I wrote a poem recently called “Silent Movie”and when I was publishing it on my daily poem site, WordPress reminded me that I had already written a poem with that title. I looked and sure enough I not only had used that title but it was a very similar poem. I changed the title of the earlier poem and revised the newer poem.
But then, writing on this blog about Michelangelo, I was reminded by the software that I had already written about Michelangelo and the Sistine Chapel last year. More revision.
Damn, but this trend is disturbing. These gaps in my memory are increasing lately.
I remember a routine Woody Allen used in his nightclub years that included a line about spending a summer writing Great Expectations and then realizing that Charles Dickens had already written it.
I forget names a lot – names of actors in films, but also names of people I have known for decades. My very short-term memory is dreadful. I will open a new tab on the browser and then forget why I did it.
I felt a bit of relief today at Thanksgiving dinner when my 27 year old son admitted that the same thing happens to him. “Who was the other guy, not Morgan Freeman, in The Shawshank Redemption?” I can picture his face. Yes, we could look it up on our phones easily, but we wanted to pull it out of memory because we knew that we knew it. We could picture him. He was with Susan Sarandon for years. They met when they were in Bull Durham. He won an Oscar for Mystic River. All those synapses firing, but no name. Tom? Nope.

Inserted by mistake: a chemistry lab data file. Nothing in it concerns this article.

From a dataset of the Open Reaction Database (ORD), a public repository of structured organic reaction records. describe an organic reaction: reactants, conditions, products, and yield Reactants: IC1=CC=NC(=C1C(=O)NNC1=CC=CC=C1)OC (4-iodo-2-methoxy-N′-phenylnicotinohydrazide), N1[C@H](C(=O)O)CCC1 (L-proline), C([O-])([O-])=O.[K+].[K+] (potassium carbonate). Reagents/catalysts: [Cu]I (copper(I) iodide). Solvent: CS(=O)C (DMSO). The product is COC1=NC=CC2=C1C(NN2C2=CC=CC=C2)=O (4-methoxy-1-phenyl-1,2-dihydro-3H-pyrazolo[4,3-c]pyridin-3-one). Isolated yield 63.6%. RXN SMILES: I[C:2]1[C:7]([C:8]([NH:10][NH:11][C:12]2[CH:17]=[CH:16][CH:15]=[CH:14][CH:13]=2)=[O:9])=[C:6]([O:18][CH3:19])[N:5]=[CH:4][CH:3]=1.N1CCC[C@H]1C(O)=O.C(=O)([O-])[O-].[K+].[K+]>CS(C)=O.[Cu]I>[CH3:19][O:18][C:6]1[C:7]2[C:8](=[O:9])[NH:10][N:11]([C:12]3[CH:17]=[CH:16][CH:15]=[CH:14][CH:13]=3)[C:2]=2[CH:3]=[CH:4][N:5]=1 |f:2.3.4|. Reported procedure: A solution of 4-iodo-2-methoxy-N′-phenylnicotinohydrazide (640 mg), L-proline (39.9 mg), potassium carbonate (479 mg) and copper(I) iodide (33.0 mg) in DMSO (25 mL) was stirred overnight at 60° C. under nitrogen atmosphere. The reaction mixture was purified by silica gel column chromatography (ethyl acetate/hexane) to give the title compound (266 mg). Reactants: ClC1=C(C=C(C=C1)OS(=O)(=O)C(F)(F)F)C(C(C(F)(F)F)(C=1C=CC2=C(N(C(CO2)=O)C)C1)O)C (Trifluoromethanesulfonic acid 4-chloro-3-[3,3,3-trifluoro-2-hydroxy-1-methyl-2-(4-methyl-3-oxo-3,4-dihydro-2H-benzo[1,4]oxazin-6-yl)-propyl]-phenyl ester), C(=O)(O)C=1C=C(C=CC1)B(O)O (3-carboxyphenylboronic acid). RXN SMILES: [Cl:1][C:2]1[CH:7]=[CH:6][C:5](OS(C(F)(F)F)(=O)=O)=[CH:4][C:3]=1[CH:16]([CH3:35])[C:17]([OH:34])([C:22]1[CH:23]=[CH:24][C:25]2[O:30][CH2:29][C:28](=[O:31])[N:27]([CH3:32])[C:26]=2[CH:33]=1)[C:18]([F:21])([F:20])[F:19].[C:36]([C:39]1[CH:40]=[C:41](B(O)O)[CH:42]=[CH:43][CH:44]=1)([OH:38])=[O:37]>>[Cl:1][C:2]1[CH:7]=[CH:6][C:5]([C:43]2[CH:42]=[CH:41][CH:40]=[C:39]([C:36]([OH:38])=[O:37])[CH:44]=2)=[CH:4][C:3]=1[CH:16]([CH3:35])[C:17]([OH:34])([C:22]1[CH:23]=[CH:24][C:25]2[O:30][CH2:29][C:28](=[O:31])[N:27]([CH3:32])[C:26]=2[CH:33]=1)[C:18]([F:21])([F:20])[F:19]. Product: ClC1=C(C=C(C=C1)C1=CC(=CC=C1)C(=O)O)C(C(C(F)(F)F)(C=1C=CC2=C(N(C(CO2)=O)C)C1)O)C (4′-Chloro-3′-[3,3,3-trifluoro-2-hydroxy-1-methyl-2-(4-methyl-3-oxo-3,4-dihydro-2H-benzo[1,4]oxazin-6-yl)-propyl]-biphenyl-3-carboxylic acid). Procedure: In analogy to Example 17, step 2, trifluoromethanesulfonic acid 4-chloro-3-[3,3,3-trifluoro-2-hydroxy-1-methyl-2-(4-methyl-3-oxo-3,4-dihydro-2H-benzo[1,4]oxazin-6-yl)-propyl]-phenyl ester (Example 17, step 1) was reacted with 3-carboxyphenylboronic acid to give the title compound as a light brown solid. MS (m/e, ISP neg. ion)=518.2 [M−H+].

I write a lot about memory. I know that memory loss with aging is natural. It is normal to experience short-term forgetfulness, such as the inability to remember a person’s name you met recently. Memory loss does not mean dementia and Alzheimer’s disease, but you hear so much about those topics that you consider it.
That information stored in long-term memory from events that occurred years ago tends to remain easier to recall. I remember the first day of school, my freshman year dorm room and a girl in a Shakespeare class who I never even spoke to but stared at twice a week all semester.
Aging means a gradual loss of brain cells that affects the way we store and retrieve information. Our short-term memory progressively declines, but I keep reading that memory loss from aging does not typically affect normal functioning, nor does it necessarily get worse over time.
It’s no wonder that we boomers and younger generations have made maintaining memory an industry. I have written about and you have read about exercising your mind with puzzles, mind games, and challenging reading or classes and the need to exercise your body for better mental function, perhaps because of improved circulation.
Eat lots of antioxidants, omega-3 fatty acids, vegetables and fruits, tea and dark chocolate, cold-water fish, freshly ground flaxseed, walnuts, less alcohol, less stress, practice meditation and yoga, or at least buy some Ginkgo biloba, DHA, zinc, lutein and zeaxanthin and take it daily.
I think what I really need is more time. More quiet. More opportunities to focus. Less input for better output. I find all kinds of good thoughts and memories come while taking a shower, weeding the garden or raking the leaves. After dinner today, I went outside and just walked around the yard looking at the animal tracks in the new snow. I saw birds, a cat and a rabbit that weren’t there anymore. And all of a sudden, I found Tim Robbins, who was there all along.